Thursday April 16, 2009

Fulbright Trio

Three University of Dayton students have been awarded prestigious Fulbright English Teaching Assistantships.

For the first time in a single year, three University of Dayton students have been awarded prestigious Fulbright scholarships for international study.
  • Sara Storti, a senior majoring in teacher education and German from Bloomington, Ill., will teach English in Germany.
  • Jessica Mueller, a psychology graduate student, is also headed to Germany to teach English. She's from Elyria, Ohio.
  • Meghan Manning, a senior Chadds Ford, Penn. majoring in teacher education with an emphasis in special education, will teach English in Korea.

"I'm interested in seeing how the Korean education system deals with students in special education," Manning said. "This experience will really put what I know about the American system into the context of how someone else does it."

John McCombe, associate director of the University of Dayton's honors program and Fulbright advisor, said all three students have been awarded Fulbright English Teaching Assistantships to teach English and conduct service and independent learning opportunities.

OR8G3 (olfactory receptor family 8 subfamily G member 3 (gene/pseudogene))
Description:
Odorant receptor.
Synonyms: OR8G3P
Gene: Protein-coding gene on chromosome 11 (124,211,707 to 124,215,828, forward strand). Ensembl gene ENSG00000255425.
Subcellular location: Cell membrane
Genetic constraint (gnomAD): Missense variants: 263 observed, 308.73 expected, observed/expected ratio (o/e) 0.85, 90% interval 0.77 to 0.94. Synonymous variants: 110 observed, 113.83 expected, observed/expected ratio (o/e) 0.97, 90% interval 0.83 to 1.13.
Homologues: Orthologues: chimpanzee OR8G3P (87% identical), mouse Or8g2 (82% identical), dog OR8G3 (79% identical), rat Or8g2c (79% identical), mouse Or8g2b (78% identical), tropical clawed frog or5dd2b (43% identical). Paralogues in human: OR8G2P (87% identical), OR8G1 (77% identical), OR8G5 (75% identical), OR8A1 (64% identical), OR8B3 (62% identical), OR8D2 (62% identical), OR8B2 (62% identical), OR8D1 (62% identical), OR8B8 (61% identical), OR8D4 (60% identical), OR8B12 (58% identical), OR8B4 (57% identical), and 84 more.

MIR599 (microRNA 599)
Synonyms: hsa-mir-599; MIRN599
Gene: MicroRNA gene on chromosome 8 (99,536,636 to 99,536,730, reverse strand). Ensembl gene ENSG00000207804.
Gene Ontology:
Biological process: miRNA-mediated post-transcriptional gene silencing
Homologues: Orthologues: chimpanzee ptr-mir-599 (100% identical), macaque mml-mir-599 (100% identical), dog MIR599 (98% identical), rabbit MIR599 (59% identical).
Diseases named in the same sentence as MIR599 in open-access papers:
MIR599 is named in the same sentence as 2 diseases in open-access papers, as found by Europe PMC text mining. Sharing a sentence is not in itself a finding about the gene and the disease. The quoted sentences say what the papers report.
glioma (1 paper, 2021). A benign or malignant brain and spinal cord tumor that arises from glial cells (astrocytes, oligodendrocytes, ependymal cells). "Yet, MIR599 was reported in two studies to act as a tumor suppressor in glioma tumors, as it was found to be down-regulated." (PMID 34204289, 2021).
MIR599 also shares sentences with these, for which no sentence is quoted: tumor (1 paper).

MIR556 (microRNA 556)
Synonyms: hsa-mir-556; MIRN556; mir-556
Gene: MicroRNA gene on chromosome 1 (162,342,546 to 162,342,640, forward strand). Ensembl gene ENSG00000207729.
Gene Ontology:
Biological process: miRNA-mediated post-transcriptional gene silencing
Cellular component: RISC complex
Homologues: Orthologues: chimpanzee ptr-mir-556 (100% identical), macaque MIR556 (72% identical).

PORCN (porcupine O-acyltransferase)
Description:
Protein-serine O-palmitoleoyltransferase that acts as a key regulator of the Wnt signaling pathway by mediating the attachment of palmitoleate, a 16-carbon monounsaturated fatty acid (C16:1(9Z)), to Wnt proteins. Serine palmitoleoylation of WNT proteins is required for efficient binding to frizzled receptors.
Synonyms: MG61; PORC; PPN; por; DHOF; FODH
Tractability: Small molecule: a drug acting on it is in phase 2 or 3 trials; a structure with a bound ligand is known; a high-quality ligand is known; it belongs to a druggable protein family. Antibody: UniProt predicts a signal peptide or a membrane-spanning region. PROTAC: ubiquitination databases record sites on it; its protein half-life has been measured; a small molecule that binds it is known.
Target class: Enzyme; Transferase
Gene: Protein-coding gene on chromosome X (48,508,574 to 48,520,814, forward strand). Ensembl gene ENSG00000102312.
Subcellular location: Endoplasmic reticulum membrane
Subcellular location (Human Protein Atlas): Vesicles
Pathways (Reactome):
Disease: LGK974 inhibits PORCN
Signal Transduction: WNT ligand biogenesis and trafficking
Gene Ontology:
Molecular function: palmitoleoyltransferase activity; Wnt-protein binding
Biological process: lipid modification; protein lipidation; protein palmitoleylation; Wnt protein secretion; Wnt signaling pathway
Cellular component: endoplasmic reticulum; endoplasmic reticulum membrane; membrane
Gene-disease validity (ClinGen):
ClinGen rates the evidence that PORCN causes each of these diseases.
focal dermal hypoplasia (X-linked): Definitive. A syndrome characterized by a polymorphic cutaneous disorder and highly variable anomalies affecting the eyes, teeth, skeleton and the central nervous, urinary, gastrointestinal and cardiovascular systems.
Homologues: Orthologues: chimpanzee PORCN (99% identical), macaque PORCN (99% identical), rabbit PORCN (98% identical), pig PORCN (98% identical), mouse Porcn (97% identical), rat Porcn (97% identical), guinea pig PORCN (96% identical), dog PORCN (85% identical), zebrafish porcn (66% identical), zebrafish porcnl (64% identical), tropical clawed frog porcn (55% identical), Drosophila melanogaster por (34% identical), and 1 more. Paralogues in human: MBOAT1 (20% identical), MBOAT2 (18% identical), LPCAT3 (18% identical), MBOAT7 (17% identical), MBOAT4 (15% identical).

The students will leave in August and be in the host countries for 10 months. The Fulbright award provides travel, living expenses as well as enrichment and language instruction opportunities, he said. 

"The University has had regular Fulbright recipients for the past decade, including two in 2006-07, but this was a year in which especially gifted students were nominated," McCombe said. "It is a tremendous honor for these students. They are being rewarded for consistently high academic performance, and all of them are motivated by a strong desire to travel and study internationally."

The three Fulbright winners will join a record 658 University of Dayton students who will travel overseas to study and for service. Enrollment in overseas experiences at the University is 5 percent higher than last year's record pace, in contrast to a nationwide decline in applications to study-abroad programs during the economic downturn.

An emphasis on international education is part of the University's strategic initiative to prepare students for life and work in an increasingly international, diverse environment. 

One of the most prestigious national scholarships, the Fulbright Program was established in 1946 under legislation introduced by then U.S. Sen. J. William Fulbright of Arkansas. The program is sponsored by the Bureau of Educational and Cultural Affairs of the U.S. State Department.

Fulbright awards support graduate and undergraduate study and teaching grants in more than 155 countries across the world.

John McCombe at 937-229-3697 or